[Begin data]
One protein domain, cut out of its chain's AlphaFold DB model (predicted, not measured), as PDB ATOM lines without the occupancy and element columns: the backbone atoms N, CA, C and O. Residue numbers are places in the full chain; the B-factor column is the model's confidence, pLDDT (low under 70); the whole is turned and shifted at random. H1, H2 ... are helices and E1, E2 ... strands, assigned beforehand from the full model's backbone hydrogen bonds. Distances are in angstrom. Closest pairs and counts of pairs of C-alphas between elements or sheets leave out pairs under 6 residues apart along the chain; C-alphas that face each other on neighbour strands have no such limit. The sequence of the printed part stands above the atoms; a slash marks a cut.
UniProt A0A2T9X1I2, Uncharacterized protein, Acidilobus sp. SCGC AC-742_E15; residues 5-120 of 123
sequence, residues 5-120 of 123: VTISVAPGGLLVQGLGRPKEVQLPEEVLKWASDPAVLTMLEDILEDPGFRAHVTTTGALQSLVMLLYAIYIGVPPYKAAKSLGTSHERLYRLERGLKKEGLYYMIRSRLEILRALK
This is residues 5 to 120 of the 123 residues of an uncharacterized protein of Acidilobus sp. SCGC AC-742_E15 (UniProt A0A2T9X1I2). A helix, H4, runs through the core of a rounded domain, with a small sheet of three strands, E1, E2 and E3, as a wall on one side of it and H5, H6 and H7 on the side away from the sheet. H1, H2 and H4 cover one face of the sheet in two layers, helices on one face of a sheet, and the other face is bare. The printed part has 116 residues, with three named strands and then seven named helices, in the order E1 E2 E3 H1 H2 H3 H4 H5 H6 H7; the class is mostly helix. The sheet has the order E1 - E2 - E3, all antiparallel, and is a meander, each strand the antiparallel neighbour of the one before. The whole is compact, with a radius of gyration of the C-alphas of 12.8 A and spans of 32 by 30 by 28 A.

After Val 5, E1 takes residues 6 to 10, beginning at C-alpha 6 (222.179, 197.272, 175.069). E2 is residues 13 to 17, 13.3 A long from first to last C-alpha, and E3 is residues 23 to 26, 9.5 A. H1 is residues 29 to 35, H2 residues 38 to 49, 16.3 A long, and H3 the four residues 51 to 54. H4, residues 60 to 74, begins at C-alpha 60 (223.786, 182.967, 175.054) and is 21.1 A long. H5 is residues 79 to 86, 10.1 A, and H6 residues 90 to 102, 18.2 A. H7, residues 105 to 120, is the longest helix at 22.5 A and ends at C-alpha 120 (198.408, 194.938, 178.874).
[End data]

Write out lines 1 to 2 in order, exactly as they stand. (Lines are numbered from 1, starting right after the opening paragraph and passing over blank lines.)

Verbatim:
UniProt A0A2T9X1I2, Uncharacterized protein, Acidilobus sp. SCGC AC-742_E15; residues 5-120 of 123
sequence, residues 5-120 of 123: VTISVAPGGLLVQGLGRPKEVQLPEEVLKWASDPAVLTMLEDILEDPGFRAHVTTTGALQSLVMLLYAIYIGVPPYKAAKSLGTSHERLYRLERGLKKEGLYYMIRSRLEILRALK